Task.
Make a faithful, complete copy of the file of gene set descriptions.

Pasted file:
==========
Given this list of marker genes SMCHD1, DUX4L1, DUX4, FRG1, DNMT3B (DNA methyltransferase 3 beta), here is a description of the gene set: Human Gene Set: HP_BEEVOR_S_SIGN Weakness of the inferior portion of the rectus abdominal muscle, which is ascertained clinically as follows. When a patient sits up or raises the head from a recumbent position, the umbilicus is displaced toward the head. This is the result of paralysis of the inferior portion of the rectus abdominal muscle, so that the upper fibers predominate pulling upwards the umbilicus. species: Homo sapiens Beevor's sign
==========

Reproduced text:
Given this list of marker genes SMCHD1, DUX4L1, DUX4, FRG1, DNMT3B (DNA methyltransferase 3 beta), here is a description of the gene set: Human Gene Set: HP_BEEVOR_S_SIGN Weakness of the inferior portion of the rectus abdominal muscle, which is ascertained clinically as follows. When a patient sits up or raises the head from a recumbent position, the umbilicus is displaced toward the head. This is the result of paralysis of the inferior portion of the rectus abdominal muscle, so that the upper fibers predominate pulling upwards the umbilicus. species: Homo sapiens Beevor's sign